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  • Barbara Hoefener NP

What is the difference- MD vs NP vs PA?

Updated: Aug 8, 2021

Written by Barbara Hoefener, FNP 2020

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What is the difference between a physician and a nurse practitioner and a physician assistant?

Nurse practitioners (NPs) and physician assistants (PAs) are increasingly mentioned as a collective solution to the nation’s primary health care shortage by providing safe, cost-effective patient care, preventive care, and health promotion.

MD, NP, PA can all Diagnose and Treat patients independently. All can order labs, imaging and dispense medications. All can open their own practice and see patients. All need a state license along with a board/ national certification, and pass a criminal history and background check. Insurance pays NPs and PAs for their work, most at a discounted rate of 85% instead of 100% from MD billing.

The big difference with NPs is state laws for supervision. Some states allow NP to practice to full scope without any oversight, thus NPs also have full liability. Some states require MD “oversight” meaning the MD may never meet a patient or look at their chart, however the MD must review a certain percentage of charts by the NP. PAs must work with MD oversight and have 15% of their charts reviewed.

Schooling & Certification

-MD- has 4 years for medical school, a minimum of three years for residency, and 1-3 more if for specializing with a fellowship. Learns from a Disease centered, emphasis on the biologic/pathological aspects of health, assessment, diagnosis, and treatment.

Medical board certification needs to re-certify every 7-10years.

NP – APRN - Advanced Registered NP - has a Master of Nursing or PHD of Nursing with Residency – 1-3 years. Learns from a Patient-centered model: Besides health assessment, diagnosis, and treatment, NPs focus on health promotion, disease prevention, health. Has a bachelor of nursing/ RN with advanced education and clinical training to provide a wide range of health care services, including the diagnosis and management of common as well as complex medical conditions.

National Certification: Neonatal, Pediatric, Family, Women’s Health, Geriatric, Psychiatric, or Acute care. Must re-certify every 5 years.

PA – has a masters with 1-2 yr residency. Learns from Medical/physician model: Disease centered, emphasis on the biologic/pathological aspects of health, assessment, diagnosis, and treatment. Team approach relationship with physicians. National Certification as PA. Requires 100 hours of Category 1 CME every 2 years and exam every 6 years

Scope of Practice for Nurse Practitioners


Professional Role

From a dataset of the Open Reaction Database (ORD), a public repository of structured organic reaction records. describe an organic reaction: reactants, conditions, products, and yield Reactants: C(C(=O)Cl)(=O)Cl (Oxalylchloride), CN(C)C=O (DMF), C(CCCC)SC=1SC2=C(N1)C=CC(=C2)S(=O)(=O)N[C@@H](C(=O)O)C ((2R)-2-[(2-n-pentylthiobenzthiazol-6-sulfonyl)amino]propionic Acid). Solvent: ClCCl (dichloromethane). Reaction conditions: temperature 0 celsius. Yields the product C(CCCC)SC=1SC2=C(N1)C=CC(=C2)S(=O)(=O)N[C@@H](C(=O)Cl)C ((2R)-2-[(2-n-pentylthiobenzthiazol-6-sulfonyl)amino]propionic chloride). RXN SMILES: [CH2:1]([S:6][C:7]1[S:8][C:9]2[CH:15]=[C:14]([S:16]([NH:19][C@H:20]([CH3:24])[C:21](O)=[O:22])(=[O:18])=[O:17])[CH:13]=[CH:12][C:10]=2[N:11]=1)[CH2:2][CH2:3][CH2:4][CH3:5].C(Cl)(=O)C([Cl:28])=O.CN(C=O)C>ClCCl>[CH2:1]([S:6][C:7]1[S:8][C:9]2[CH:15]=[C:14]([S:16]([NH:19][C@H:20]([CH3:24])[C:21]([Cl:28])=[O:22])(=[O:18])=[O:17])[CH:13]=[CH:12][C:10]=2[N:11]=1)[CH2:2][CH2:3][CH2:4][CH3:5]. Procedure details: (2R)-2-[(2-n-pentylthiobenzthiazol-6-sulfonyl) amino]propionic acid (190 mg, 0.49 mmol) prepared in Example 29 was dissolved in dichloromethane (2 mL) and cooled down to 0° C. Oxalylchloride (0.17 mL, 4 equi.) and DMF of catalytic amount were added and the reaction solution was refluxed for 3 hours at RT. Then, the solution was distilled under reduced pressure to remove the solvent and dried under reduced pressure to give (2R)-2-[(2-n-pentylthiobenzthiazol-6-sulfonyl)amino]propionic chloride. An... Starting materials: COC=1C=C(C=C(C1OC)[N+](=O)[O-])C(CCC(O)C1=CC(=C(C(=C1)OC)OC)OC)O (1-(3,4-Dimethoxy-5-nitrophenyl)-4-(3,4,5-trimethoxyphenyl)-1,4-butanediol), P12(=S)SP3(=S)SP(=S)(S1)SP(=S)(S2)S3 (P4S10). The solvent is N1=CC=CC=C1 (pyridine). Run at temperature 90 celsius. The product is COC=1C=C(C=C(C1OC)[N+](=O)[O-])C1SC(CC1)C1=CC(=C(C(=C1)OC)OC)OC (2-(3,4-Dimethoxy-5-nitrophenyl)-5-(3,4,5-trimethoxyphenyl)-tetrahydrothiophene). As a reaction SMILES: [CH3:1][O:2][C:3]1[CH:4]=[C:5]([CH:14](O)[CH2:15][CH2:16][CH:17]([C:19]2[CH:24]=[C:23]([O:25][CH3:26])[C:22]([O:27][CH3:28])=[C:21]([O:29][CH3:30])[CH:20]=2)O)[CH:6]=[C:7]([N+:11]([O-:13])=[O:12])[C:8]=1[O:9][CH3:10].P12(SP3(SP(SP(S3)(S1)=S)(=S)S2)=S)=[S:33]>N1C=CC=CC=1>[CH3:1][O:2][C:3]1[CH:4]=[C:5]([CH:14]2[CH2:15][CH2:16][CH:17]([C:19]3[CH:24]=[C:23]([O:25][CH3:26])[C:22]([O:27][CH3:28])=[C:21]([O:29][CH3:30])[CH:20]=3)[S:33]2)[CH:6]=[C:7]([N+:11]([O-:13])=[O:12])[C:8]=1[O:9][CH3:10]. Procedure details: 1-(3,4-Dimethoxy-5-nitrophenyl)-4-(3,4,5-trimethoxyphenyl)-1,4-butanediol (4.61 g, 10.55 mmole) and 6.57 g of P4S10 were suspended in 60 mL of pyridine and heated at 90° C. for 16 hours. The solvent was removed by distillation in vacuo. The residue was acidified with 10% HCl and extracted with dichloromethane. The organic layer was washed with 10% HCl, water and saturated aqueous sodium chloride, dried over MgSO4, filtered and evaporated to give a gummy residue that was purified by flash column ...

Nurse practitioners (NPs) practice in nearly every health care setting including clinics, hospitals, Veterans Affairs and Indian Health Care facilities, emergency rooms, urgent care sites, private physician or NP practices (both managed and owned by NPs), nursing homes, schools, colleges, retail clinics, public health departments, nurse managed clinics, homeless clinics, and home health. NP practice includes, but is not limited to, assessment; ordering, performing, supervising and interpreting diagnostic and laboratory tests; making diagnoses; initiating and managing treatment including prescribing medication and non-pharmacologic treatments; coordinating care; counseling; and educating patients and their families and communities.

As licensed, independent practitioners, NPs practice autonomously and in coordination with health care professionals and other individuals. NPs provide a wide range of health care services including the diagnosis and management of acute, chronic, and complex health problems, health promotion, disease prevention, health education, and counseling to individuals, families, groups and communities. They may also serve as health care researchers, interdisciplinary consultants, and patient advocates.

The nurse practitioner role is consistent with the APRN consensus model practicing in the population foci of family, pediatrics, women’s health, adult-geriatrics, neonatal, and psychiatric mental health. The scope of practice is not setting specific but rather based on the needs of the patient (APRN Consensus Model, 2008).


NPs are advanced practice registered nurses who obtain graduate education at the masters, post-master’s or doctoral level and obtain national board certification. NP education programs follow established educational standards which ensure the attainment of the APRN core, role core, and population core competencies. Educational preparation provides NPs with specialized knowledge and clinical competency which enable them to practice in various health care settings. National NP education program accreditation requirements and competency-based standards ensure that NPs are equipped to provide safe, high-quality, cost effective patient centered care upon graduation. Clinical practice competency and professional development are hallmarks of NP education.


Each NP is accountable to patients, the nursing profession, and the state board of nursing. NPs are expected to practice consistent with an ethical code of conduct, national certification, evidence-based principles, and current practice standards.